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DMS_Sent_20191120.pdf (2.26 MB)

H–Abstraction from Dimethyl Sulfide in the Presence of an Excess of Hydroxyl Radicals. A Quantum Chemical Evaluation of Thermochemical and Kinetic Parameters Unveil an Alternative Pathway to Dimethyl Sulfoxide.

submitted on 04.02.2020, 12:09 and posted on 05.02.2020, 06:06 by Zoi Salta, Jacopo Lupi, Vincenzo Barone, Oscar Ventura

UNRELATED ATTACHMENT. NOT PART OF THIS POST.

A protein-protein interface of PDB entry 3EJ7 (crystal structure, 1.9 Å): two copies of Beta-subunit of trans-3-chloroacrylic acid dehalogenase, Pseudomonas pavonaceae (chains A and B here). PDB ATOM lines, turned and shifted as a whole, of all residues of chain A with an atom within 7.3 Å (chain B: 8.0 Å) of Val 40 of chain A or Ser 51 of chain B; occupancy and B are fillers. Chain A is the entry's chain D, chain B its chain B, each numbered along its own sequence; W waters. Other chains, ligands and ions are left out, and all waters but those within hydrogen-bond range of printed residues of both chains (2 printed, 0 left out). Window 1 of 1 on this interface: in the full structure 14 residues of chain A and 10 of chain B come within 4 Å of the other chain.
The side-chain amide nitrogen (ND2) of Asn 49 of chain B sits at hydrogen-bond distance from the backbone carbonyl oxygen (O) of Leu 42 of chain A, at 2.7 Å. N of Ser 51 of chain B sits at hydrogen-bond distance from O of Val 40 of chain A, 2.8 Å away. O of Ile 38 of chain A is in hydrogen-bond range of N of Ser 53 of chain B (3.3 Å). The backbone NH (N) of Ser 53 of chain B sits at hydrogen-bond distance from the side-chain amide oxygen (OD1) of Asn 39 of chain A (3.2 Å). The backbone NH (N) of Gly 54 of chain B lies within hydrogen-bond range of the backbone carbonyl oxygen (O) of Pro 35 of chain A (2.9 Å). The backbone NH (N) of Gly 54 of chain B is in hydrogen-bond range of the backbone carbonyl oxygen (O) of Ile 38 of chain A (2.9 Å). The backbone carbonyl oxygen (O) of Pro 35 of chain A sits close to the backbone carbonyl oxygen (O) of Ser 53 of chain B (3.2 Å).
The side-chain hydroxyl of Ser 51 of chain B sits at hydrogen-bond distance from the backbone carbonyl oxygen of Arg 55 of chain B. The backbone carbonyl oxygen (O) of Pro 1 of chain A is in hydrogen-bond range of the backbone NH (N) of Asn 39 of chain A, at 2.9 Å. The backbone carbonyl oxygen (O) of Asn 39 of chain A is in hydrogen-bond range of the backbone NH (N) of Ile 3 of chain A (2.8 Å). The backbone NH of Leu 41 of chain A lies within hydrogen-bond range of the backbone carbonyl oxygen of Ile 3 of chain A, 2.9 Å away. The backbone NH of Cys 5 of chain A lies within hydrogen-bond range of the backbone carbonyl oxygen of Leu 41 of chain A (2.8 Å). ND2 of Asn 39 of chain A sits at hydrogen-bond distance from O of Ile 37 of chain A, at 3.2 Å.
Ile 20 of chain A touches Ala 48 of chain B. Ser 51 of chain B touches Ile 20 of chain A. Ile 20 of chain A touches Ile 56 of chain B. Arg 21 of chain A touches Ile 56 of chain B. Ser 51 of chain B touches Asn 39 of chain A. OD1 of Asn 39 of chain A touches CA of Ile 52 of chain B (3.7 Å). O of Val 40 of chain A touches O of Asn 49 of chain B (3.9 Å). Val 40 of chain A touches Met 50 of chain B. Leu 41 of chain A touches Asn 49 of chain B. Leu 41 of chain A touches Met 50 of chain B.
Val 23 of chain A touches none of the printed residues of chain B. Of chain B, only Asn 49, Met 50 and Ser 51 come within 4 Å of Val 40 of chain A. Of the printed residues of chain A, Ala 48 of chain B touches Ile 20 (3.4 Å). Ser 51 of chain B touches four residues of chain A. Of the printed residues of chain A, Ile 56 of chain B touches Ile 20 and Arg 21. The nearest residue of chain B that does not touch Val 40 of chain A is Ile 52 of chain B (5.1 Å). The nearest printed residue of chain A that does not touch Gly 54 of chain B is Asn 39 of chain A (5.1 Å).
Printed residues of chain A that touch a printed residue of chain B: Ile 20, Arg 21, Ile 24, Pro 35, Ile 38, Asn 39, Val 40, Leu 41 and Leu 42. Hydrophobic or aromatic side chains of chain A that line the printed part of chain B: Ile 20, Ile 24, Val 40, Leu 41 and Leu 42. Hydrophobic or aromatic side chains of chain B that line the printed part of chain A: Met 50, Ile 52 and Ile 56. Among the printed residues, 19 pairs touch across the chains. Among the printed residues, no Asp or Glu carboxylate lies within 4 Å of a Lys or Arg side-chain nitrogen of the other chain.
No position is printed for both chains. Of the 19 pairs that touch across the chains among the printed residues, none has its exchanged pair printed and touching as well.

Elucidation of the oxidation mechanism of naturally emitted reduced sulfur compounds, especially dimethyl sulfide, plays a central role in understanding background acid precipitation in the natural environment. Most frequently, theoretical studies of the addition and H-elimination reactions of dimethyl sulfide with hydroxyl radicals are studied considering the presence of oxygen that further reacts with the radicals formed in the initial steps. Although the reaction of intermediate species with additional hydroxyl radicals has been considered as part of the global mechanism of oxidation, few if any attention has been dedicated to the possibility of reactions of the initial radicals with a second •OH molecule. In this work we performed a computational study using quantum-chemical methods, of the mechanism of H-abstraction from dimethyl sulfide under normal atmospheric conditions and in reaction chambers at different O2 partial pressure, including complete absence of oxygen. Additionally, important rate coefficients were computed using canonical and variational transition state theory. The rate coefficient for abstraction affords a 4.72 x 10-12 cm3 molecule1 s-1 value, very close to the most recent experimental one (4.13 x 10-12 cm3 molecule-1 s-1). According to our best results, the initial methyl thiomethyl radical was obtained at -25.2 kcal/mol (experimentally -22.4 kcal/mol), and four important paths were identified on the potential energy surface. From the interplay of thermochemical and kinetic arguments, it was possible to demonstrate that the preferred product of the reaction of dimethyl sulfide with two hydroxyl radicals, is actually dimethyl sulfoxide.







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